Fork me on GitHub

Why monitor Jenkins?

Jenkins checks allow you to monitor jobs on your Jenkins build server and alert based on their status.

At Arachnys, we use Jenkins not just to build software and for continuous integration testing, but also as a sort of centralised cron infrastructure.

We regularly run API and Selenium tests against key parts of our infrastructure to ensure that failures that have slipped through other parts of our test defences are quickly caught and repaired.

Cabot is key to that process. Jenkins can send email alerts on test failures but Cabot allows us to escalate those emails to Slack alerts, SMSs and even telephone alerts.

Getting started

Define a JenkinsConfig

Since 0.11.0, Cabot supports multiple Jenkins backends.

To define a backend, add it in the Django admin, in Home › Cabotapp › Jenkins configs › Add jenkins config

Jenkins config

  • Name: a mnemonic name for that Jenkins instance
  • Jenkins api: The URL to the Jenkins instance, eg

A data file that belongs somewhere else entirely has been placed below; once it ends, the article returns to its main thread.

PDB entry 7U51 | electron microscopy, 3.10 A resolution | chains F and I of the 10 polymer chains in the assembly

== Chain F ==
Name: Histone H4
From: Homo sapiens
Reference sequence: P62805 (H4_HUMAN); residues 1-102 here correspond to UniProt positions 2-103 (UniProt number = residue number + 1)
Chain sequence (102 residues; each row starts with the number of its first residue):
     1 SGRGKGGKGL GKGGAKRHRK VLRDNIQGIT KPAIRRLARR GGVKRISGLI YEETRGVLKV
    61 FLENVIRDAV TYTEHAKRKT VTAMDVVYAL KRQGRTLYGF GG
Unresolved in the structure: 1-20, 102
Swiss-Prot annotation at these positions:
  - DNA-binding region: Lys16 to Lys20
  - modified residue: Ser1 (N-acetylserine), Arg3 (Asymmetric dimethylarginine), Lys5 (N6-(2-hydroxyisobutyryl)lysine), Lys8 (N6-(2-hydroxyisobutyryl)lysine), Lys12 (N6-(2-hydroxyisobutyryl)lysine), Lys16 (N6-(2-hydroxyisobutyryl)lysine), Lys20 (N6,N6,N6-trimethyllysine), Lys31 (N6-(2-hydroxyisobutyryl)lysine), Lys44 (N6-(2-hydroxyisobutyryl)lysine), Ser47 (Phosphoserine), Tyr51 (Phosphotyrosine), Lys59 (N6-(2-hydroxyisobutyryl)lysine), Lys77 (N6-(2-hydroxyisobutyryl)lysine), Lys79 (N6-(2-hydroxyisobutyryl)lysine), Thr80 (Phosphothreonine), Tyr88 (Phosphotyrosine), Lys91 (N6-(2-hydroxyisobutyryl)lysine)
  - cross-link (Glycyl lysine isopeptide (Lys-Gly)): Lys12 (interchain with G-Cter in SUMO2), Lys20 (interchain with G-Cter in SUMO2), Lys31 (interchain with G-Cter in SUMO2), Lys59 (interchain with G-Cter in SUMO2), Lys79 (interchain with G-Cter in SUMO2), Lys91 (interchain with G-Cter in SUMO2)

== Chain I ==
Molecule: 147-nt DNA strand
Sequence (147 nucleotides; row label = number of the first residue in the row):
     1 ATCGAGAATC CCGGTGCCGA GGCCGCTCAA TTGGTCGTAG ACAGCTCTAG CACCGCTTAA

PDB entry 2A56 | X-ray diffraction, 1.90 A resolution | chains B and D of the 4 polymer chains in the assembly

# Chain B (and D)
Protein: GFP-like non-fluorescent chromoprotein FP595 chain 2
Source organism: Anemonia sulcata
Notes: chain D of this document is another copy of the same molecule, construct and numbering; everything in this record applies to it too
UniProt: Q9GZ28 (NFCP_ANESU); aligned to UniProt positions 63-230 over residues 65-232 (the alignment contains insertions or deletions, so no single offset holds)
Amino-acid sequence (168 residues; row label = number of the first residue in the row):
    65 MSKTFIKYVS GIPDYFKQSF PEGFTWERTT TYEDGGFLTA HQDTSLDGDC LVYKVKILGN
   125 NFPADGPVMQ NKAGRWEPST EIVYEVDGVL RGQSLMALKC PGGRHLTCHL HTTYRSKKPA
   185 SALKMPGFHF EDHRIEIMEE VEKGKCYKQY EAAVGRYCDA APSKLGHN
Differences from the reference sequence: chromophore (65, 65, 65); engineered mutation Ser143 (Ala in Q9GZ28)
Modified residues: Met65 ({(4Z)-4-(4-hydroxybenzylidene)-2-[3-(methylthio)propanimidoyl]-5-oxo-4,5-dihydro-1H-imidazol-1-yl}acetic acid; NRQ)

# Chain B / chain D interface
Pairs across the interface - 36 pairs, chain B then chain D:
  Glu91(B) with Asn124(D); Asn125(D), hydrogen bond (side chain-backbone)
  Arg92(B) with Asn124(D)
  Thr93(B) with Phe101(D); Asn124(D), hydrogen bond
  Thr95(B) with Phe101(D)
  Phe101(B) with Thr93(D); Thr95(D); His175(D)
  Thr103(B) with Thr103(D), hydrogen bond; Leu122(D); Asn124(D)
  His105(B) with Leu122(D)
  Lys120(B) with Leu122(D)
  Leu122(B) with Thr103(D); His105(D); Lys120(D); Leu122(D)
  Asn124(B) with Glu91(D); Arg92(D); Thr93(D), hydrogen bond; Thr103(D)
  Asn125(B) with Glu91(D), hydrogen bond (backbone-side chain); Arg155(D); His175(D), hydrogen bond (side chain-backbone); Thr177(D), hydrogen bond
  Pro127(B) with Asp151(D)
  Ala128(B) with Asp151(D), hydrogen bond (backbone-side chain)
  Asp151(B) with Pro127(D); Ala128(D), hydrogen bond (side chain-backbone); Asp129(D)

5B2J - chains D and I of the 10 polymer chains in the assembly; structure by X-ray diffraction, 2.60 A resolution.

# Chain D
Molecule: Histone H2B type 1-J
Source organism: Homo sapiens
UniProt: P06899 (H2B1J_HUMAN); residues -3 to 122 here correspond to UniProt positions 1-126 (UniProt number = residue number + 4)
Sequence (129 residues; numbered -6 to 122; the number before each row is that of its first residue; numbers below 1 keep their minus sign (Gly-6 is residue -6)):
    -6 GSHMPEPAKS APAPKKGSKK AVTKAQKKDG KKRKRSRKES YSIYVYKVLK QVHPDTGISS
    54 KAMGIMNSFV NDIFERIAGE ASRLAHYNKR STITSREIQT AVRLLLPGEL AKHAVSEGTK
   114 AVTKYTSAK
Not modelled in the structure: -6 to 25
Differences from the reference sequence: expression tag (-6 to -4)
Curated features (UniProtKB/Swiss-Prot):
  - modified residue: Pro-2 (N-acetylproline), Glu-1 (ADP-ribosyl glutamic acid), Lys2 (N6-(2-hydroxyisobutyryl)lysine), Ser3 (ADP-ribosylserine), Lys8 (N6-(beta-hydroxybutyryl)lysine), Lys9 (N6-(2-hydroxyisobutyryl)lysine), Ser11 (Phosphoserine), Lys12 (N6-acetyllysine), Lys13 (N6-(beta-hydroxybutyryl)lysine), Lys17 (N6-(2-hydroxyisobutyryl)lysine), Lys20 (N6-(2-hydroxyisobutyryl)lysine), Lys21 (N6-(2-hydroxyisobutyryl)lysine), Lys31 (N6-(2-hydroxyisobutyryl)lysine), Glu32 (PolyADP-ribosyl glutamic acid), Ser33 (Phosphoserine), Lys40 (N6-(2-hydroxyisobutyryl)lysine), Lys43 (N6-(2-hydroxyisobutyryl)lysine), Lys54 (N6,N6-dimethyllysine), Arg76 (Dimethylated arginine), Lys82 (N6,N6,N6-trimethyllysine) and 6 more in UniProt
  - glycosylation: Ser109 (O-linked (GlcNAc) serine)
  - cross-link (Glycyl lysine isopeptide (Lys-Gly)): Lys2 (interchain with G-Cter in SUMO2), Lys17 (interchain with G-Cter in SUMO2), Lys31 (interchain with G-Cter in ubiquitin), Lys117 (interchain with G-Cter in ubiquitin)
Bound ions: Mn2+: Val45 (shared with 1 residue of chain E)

• Jenkins user / Jenkins pass: The Jenkins username and password for API access

Add a check

To add a new check:

Click New ▾ and then Jenkins check.

The only required form field is Name. Unlike for other checks (where the name can be anything), this must match exactly the title of the Jenkins job that you are monitoring.

Jenkins dashboard

should match

Jenkins check name

If the service is not configured on the server correctly, the check will fail.

Other options:

  • Debounce - number of consecutive check failures to tolerate.
    • These do not (yet) correspond to runs of the Jenkins job, rather to attempts to get the status of the Jenkins job.
  • Max queued build time - fail if a build is waiting in the queue for more than this number of minutes.
    • We find that occasionally Jenkins jobs can hang, and thus avoid failing outright, for hours or even days. Ensuring that a build is not queued for more than a few minutes prevents this problem.